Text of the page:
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The content originally appeared on: News Americas Now

Caribbean immigrant writer and poet Claude McKay (1889 – 1948), 1926. (Photo by Berenice Abbott/Getty Images)

Compiled By NAN Staff Writer

News Americas, NEW YORK, NY, Mon. June 20, 2022: Caribbean immigrant and poet, Festus Claudius “Claude” McKay, was a central figure in the Harlem Renaissance.

Born in Jamaica, McKay first traveled to the United States to attend college, and encountered W. E. B. Du Bois’s The Souls of Black Folk which stimulated He moved to New York City in 1914 and in 1919 wrote “If We Must Die,” one of his best known works and a widely reprinted sonnet responding to the wave of white-on-black race riots and lynchings following the conclusion of the First World War.

He also wrote five novels and a novella: Home to Harlem (1928), a best-seller that won the Harmon Gold Award for Literature; Banjo (1929); Banana Bottom (1933); Romance in Marseille (written in 1933, published in 2020), a novella, Harlem Glory (written in 1938-1940, published in 1990), and in 1941 a novel, Amiable With Big Teeth: A Novel of the Love Affair Between the Communists and the Poor Black Sheep of Harlem, which remained unpublished until 2017.

Besides these novels and four published collections of poetry, McKay also authored a collection of short stories, Gingertown (1932); two autobiographical books, A Long Way from Home (1937) and My Green Hills of Jamaica (published posthumously in 1979); and Harlem: Negro Metropolis (1940), consisting of eleven essays on the contemporary social and political history of Harlem and Manhattan, concerned especially with political, social and labor organizing. His 1922 poetry collection, Harlem Shadows, was among the first books published during the Harlem Renaissance and his novel ‘Home To Harlem,’ was a watershed contribution to its fiction. His Selected Poems was published posthumously, in 1953. His Complete Poems (2004) includes almost ninety pages of poetry written between 1923 and the late 1940s, most of it previously unpublished, a crucial addition to his poetic oeuvre.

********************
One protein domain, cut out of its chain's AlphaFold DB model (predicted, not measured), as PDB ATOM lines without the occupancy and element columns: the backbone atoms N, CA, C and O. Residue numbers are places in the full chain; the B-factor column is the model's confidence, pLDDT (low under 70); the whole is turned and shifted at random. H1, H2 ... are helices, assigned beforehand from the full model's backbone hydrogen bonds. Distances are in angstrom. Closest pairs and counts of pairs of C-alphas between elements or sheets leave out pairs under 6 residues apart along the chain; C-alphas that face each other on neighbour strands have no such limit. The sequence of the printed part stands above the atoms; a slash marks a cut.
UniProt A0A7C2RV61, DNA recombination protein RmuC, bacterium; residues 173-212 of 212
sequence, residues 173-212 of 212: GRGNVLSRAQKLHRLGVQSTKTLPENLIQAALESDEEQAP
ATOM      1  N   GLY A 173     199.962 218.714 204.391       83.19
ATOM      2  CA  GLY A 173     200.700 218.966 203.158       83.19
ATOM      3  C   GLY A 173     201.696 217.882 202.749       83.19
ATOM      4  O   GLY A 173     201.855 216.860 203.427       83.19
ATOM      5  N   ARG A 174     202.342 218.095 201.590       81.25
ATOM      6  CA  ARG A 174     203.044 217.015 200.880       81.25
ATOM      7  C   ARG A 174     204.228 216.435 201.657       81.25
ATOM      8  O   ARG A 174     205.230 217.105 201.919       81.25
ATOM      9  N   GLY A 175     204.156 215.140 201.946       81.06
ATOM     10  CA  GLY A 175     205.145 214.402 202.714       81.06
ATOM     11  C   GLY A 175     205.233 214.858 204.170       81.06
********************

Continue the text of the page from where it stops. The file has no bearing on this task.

McKay flourished as a poet during the Harlem Renaissance in the 1920s. During this time, his poems challenged white authority while celebrating Jamaican culture. He also wrote tales about the trials and tribulations of life as a black man in both Jamaica and America. McKay was not secretive about his hatred for racism, and felt that racist people were stupid, shortsighted, and possessed with hatred.

In tales such as Home to Harlem (1928), his depictions were initially criticized as a negative portrayal of Harlem and its lower-class citizens by prominent figures such as W. E. B. DuBois, but McKay was later applauded as a literary force in the Harlem Renaissance.

In 1977, the government of Jamaica named Claude McKay the national poet and posthumously awarded him the Order of Jamaica for his contribution to literature.

In 2002, scholar Molefi Kete Asante listed Claude McKay on his list of 100 Greatest African Americans.

Claude McKay’s poem “If We Must Die” was recited in the film August 28: A Day in the Life of a People, which debuted at the opening of the Smithsonian’s National Museum of African American History and Culture in 2016.

This content was originally published here.

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